No.

Remember kids, admitting your problem is just half the solution.  You have to do what I say if you want a proper resolution.

Honestly, I don't know why I bother sometimes, I really don't.






5 comments:

  1. I was amazed at how blind co-workers, especially older men, could be (I'm in academia; I don't know if that makes a difference). Most of them simply didn't notice until I was about 7.5/8 months -- or if they did, they gave absolutely no outward appearance of it. The ones who noticed and asked were generally the young female postdocs, my peers and those a few years older than me, two of whom had kids of their own (hurrah for inheriting slings, parenting books, and toys). I think it also helped that I was away from roughly week 17 to week 23, so I went away "not pregnant" and came back "pregnant", so there wasn't really much need for questions -- though the people I was visiting in Vienna had to be clued in as to why I wasn't joining them in the beer drinking at lunch.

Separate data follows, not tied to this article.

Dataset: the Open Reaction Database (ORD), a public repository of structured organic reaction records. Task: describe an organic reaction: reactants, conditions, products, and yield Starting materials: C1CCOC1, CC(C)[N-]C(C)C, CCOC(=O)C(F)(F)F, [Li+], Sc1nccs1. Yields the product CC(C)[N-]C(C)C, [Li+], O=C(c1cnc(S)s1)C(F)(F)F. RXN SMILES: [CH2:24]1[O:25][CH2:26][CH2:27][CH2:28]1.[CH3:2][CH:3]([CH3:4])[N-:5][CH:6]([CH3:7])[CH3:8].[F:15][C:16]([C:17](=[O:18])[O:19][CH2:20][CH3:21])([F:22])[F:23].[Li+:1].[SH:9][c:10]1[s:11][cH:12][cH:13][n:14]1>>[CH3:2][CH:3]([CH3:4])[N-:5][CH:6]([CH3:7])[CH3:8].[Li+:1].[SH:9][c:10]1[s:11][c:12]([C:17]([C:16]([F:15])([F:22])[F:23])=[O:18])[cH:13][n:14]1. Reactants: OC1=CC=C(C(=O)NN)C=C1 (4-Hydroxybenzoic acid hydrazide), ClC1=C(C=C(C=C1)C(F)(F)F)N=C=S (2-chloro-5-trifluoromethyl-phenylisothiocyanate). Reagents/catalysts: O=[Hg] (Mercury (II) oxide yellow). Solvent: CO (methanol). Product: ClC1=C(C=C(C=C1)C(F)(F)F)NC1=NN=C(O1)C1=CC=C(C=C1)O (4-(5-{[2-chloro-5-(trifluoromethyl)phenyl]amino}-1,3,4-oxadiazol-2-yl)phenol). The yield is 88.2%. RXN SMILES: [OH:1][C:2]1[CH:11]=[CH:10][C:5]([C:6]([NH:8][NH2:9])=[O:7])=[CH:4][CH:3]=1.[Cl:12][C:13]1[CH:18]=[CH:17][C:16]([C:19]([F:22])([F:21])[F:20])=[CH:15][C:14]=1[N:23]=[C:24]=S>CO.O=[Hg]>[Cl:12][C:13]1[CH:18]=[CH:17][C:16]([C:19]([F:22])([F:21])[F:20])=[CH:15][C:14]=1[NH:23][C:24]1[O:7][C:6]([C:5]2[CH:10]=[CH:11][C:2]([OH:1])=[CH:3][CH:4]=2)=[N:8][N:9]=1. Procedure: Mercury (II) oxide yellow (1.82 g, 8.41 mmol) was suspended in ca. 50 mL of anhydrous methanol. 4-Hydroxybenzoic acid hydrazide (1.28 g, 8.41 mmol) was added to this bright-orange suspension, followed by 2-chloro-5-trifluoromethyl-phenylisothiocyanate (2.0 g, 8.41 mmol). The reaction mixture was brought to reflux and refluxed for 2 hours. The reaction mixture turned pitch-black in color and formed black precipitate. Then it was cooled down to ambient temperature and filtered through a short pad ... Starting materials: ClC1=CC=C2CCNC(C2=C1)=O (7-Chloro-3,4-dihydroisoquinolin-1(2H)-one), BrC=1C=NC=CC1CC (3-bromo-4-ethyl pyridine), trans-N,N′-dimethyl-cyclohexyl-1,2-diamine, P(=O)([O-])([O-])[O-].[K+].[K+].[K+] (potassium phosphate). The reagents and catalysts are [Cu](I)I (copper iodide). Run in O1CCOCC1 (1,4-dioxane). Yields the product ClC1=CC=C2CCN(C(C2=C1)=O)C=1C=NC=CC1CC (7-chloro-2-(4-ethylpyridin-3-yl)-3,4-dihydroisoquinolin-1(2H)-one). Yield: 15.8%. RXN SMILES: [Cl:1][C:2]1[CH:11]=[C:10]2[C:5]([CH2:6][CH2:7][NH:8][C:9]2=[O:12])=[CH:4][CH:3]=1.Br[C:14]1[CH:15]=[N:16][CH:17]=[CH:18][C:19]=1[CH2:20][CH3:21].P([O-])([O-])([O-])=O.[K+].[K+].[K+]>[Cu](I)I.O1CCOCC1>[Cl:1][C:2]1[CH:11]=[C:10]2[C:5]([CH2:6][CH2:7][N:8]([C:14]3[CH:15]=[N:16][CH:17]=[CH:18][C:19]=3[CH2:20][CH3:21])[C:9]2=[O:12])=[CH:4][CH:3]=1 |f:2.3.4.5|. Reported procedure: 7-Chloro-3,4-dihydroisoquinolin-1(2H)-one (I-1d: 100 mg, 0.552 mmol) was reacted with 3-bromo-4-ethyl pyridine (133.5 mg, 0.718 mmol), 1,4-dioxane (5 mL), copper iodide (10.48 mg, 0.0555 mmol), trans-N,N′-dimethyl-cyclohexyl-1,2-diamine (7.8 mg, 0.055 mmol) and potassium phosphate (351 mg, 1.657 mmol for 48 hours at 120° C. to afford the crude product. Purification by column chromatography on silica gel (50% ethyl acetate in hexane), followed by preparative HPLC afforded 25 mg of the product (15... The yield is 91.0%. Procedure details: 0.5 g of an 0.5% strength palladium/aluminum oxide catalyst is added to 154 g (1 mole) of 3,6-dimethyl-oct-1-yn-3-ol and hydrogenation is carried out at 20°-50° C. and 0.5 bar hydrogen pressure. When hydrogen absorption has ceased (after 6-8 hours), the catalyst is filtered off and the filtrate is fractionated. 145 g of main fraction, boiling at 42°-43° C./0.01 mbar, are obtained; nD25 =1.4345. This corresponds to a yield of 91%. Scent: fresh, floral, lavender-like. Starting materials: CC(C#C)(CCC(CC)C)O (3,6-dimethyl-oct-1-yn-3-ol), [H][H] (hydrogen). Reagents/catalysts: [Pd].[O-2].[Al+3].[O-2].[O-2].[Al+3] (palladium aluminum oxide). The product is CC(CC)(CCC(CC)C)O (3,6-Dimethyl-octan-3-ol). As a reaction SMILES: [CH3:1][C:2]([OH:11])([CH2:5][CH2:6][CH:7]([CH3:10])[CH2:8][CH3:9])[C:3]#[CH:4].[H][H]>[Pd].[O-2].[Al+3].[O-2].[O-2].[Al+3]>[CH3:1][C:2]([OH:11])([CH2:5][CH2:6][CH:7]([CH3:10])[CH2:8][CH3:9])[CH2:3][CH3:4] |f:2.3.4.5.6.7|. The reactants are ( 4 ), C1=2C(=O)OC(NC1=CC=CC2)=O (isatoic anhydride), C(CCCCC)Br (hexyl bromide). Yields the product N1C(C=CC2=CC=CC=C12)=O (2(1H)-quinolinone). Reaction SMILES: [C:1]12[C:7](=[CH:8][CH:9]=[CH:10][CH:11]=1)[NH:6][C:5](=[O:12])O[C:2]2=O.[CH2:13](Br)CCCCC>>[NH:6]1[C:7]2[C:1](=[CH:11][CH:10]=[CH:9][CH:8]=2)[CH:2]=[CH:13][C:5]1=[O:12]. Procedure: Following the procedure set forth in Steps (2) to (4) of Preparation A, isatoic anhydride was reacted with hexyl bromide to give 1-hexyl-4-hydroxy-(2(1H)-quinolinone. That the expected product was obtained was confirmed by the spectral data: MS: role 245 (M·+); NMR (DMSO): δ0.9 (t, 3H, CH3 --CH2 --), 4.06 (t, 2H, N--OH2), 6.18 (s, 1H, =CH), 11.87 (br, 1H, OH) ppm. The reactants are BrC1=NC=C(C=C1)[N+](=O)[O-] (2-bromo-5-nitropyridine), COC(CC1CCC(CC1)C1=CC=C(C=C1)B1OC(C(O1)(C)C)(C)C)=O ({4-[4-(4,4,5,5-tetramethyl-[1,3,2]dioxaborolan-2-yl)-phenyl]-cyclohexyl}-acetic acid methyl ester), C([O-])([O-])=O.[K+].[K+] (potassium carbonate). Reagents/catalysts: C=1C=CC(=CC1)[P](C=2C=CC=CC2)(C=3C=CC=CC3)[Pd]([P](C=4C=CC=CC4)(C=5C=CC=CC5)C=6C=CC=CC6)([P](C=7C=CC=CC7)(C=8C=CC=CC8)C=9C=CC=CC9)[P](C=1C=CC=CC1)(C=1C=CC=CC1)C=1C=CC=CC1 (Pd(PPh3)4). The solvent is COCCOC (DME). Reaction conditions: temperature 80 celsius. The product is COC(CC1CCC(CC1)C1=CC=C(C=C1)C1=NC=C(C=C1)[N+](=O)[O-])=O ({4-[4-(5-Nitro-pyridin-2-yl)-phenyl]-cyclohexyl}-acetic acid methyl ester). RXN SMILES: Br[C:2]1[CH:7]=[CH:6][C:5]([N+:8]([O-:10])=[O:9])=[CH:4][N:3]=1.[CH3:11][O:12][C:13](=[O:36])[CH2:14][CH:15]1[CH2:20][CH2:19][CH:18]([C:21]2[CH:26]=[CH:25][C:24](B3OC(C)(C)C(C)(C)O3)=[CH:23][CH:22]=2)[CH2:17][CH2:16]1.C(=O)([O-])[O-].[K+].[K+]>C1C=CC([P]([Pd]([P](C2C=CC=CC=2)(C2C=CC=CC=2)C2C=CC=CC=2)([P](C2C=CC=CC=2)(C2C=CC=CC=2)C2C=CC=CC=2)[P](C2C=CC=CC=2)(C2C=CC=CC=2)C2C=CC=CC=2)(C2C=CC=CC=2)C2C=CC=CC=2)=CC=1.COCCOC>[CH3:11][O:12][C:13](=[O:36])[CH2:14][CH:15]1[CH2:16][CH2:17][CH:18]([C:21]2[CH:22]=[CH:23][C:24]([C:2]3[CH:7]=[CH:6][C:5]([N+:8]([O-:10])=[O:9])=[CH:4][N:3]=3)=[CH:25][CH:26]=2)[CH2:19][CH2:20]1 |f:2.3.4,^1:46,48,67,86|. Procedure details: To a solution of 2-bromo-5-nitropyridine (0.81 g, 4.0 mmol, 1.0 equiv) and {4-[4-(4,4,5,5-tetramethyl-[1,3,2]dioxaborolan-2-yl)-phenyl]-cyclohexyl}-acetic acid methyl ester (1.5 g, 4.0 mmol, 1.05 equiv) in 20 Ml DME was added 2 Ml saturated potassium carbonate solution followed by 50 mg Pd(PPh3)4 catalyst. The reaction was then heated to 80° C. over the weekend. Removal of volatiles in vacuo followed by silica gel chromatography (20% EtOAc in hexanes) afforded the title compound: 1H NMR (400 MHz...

Regarding the follow-up: If I ever got my grubby little hands on a heavy-duty stapler like that, I would never let it go! I'm sick of having these piddly little ones that only take ~20 sheets or so.

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  2. I also had a twin pregnancy, lost baby b at 11 weeks. I have not shared the lost twin news with anybody (save my closest friends and my boss as I went MIA for a few days). Now I am 35 weeks pregnant, baby A is just fine and perfect, and nobody knows about baby B.....I felt telling of the twin would invite fear (for me) and questions regarding how we came to have twins - so I did not share.

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  3. Dear Auntie Lizzy,
    thanks so much! I will try and do exactly as you say. It's mostly guys in my IT world, I'm sure I'll sidetrack them with my comments about hair cuts and jewellery!
    I'll enjoy pretending I'm a normal superstitious person, (and will let you know how that goes ;-)

    My thanks also for aryanhwy and millionbabysteps.

    hugs and kisses,
    Scared Pregnant